The inevitability of the closure of yet more local newspapers across Wales is no consolation for those who have already lost their jobs.
The latest newspapers to fall victim to print media cuts are the Neath and Port Talbot Guardians. Their owner, Media Wales, has decided to close them due to the "tough economic times". Good local reporting will always find an audience, whether it's online or in print. It is this that these newspapers no longer do. And it is this that makes them not only obsolete but also largely worthless.
The argument that plurality of media is central to the functioning of a democratic society is a cornerstone of media theory. But should it really be applied to defend some of the newspapers we see going under? The defence of plurality is often churned out despite the fact that the newspapers in question aren't any good. Too often in our local rags we see press releases re-written and fashioned into an imitation of news. There is too little actual journalism and too little writing that challenges those in local government.
However, the mantra of plurality has been repeated so often it is now used to defend the sort of newspapers we would be better off without. One such classic example of this type of journalism is about to bite the dust in my old hometown. The dire Wrexham Chronicle, a poorly subbed, badly designed, ugly little free-sheet, is now to close. Sad as it is for those journalists involved, it is categorically not a tragedy for the plurality of the local media.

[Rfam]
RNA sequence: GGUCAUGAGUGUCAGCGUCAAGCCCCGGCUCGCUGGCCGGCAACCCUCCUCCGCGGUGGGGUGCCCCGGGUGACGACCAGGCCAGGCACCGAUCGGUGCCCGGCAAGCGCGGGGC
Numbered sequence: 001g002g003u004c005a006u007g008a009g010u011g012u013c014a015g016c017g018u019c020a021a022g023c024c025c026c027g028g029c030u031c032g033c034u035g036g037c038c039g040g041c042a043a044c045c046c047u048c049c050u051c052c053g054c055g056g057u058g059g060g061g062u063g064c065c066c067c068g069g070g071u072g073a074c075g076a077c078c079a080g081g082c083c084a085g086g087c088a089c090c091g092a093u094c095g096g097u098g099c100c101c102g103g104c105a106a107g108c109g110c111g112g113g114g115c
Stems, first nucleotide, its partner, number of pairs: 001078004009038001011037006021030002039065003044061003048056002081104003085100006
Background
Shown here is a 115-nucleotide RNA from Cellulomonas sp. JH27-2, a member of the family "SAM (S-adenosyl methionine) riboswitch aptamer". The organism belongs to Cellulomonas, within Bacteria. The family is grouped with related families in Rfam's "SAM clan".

The importance of plurality is that it gives readers a range of perspectives on social and political issues. It creates debate and holds those who are in power to account.
True plurality is plurality of opinion, and a variety of opinions is sadly not guaranteed by having a variety of local newspapers. Local newspapers have become so homogeneous you can rarely tell them apart. They cover similar sorts of events week in, week out and year after year. If we only value local newspapers for the contribution they make to the plurality of the media, we are surely missing the point, aren't we?
It is what they say that matters – not the fact that they are there.